Animals on camera: Why this innovative project has people tracking wildlife


On an early morning in February, a fresh cohort of volunteers for One Tam’s Marin Wildlife Watch community science program sat around a table in a darkened room, ready to see some animals. In the front of the room, an image flashed onto the projected screen. Two white orbs bordered by black stripes peered out into the night from between a pair of triangular ears. “A badger!” someone exclaimed. The next image was in color, a foggy day on Mt. Tamalpais as a magnificent Red-tailed Hawk spread its wings mid-flight, clutching hay in one foot. 

These images are just two of millions from the many motion-activated cameras across Mt. Tam, helping us learn about the wildlife with which we share this landscape. Since its inception in 2014, Marin Wildlife Watch volunteers have helped process images from the cameras into data. This data helps One Tam’s scientists understand how the region’s mammal community is changing over time and how to better protect Marin’s public wildlands in the future.

An image of the volunteer guide for Marin Wildlife Watch.

While some of the larger charismatic animals on Mt. Tam are already being monitored—the North American river otter, for example—understanding how all species are faring helps fill in the bigger picture of the mountain’s health and build up a baseline of the region’s biodiversity.

“Who the heck knows how squirrels are doing?” says Lisette Arellano. Arellano is the Parks Conservancy’s Senior Program Manager in Conservation and Community Science, working primarily with One Tam’s programs like Marin Wildlife Watch. “No one's out there being like, are the squirrels in our town okay? Are the raccoons where they should be?”

That’s where the wildlife cameras come in. Currently, 110 cameras installed all over Mt. Tam are active 24/7, snapping a picture whenever they detect motion. The cameras are mostly off-trail, so shouldn't capture human movements. But that means retrieving the photos requires intense manual labor. Four times a year, four teams of staff along with seasonal workers and interns have a two-week window to go out and check every single camera, download the photos, and make sure the gear is still working. Nature can be unpredictable—a tree could topple, shrubbery could spring up in the path they’d marked the previous season—so team members must be ready to improvise.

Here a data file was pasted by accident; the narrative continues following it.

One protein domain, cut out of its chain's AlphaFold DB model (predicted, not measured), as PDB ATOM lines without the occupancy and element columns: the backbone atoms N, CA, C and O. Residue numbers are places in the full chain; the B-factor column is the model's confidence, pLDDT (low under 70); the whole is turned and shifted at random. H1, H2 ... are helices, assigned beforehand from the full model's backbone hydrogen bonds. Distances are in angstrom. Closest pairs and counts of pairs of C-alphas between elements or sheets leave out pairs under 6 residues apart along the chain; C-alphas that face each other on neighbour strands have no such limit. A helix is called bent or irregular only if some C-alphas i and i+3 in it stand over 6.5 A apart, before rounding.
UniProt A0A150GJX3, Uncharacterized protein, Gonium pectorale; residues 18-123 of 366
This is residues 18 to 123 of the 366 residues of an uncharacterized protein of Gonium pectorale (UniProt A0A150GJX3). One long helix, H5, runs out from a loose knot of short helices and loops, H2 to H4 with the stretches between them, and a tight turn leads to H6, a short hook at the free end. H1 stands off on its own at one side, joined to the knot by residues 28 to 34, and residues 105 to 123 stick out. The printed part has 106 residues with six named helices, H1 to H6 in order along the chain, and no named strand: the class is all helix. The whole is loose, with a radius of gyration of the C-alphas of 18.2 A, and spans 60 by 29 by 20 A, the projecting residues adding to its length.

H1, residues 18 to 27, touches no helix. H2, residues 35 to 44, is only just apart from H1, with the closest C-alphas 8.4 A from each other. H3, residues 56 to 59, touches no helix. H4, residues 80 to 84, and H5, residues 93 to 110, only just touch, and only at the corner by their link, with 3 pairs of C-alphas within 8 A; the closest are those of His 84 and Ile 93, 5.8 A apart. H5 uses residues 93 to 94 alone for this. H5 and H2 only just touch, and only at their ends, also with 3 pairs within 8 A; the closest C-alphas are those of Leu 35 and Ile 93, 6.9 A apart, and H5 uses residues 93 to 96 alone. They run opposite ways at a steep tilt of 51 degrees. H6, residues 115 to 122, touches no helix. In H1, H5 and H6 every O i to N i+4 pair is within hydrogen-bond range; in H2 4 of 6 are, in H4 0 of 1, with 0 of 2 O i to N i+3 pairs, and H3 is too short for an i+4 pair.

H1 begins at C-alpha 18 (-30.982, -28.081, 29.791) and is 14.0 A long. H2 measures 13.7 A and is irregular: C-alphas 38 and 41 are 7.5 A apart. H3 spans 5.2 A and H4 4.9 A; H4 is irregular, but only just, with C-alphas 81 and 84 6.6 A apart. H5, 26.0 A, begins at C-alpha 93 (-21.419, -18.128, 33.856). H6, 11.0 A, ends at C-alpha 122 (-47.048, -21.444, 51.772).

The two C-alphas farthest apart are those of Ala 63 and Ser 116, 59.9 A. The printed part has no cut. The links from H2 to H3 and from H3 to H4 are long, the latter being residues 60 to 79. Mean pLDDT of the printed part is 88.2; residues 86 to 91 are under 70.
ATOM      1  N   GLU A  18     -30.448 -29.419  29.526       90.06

After retrieving photos from the field, staff upload them to an online platform called Wildlife Insights. It uses computer vision, a form of AI, to help analyze and sort photos along with environmental data from the cameras. Wildlife Insights is now used around the world to help researchers, land managers, and local communities monitor wildlife biodiversity, but it was made possible in part by Marin Wildlife Watch. Much of the data set the computer vision trained on came from Mt. Tam images that One Tam’s staff and volunteers reviewed. “In that way, we all contributed to this technology that has the potential to help a lot of other parts of the world that may be less resourced,” Arellano says.

To Arellano, Marin Wildlife Watch offers a way for community members to get closer to nature. As a naturalist, she often coaches people on how to connect with nature through their five senses. Remote sensing technology like camera traps allows us to extend those senses, like sight, to places we can’t go, either physically or to avoid disturbing the wildlife we’re trying to protect, she says.

A volunteer uses a computer to track Marin Wildlife Watch images.

The program also helps the community get closer to each other. Ann Maddox started volunteering with Marin Wildlife Watch six years ago after moving to the Bay Area and seeing an ad for the program, then called Marin Wildlife Picture Index, in the Marin Independent Journal. Over the years, Maddox has gained fellow nature-loving friends and a deeper knowledge and connection to Mt. Tam, she says.

“Even though Mt. Tam may be only one tiny part of our environment, it is one part of a big effort to try to save our planet and the species in it," Maddox says.

The information collected through Marin Wildlife Watch is helping tell Mt. Tam’s story through data for generations to come, Arellano says. But there’s still the simple pleasure of seeing pictures of animals doing funny things. “This project allows us to relish in that joy of connecting with the animals on their terms,” Arellano says, “while also contributing to this huge data project that’s going to be its own legacy.” 

is an independent writer and filmmaker who works at the nexus of science and art to catalyze social and environmental change.

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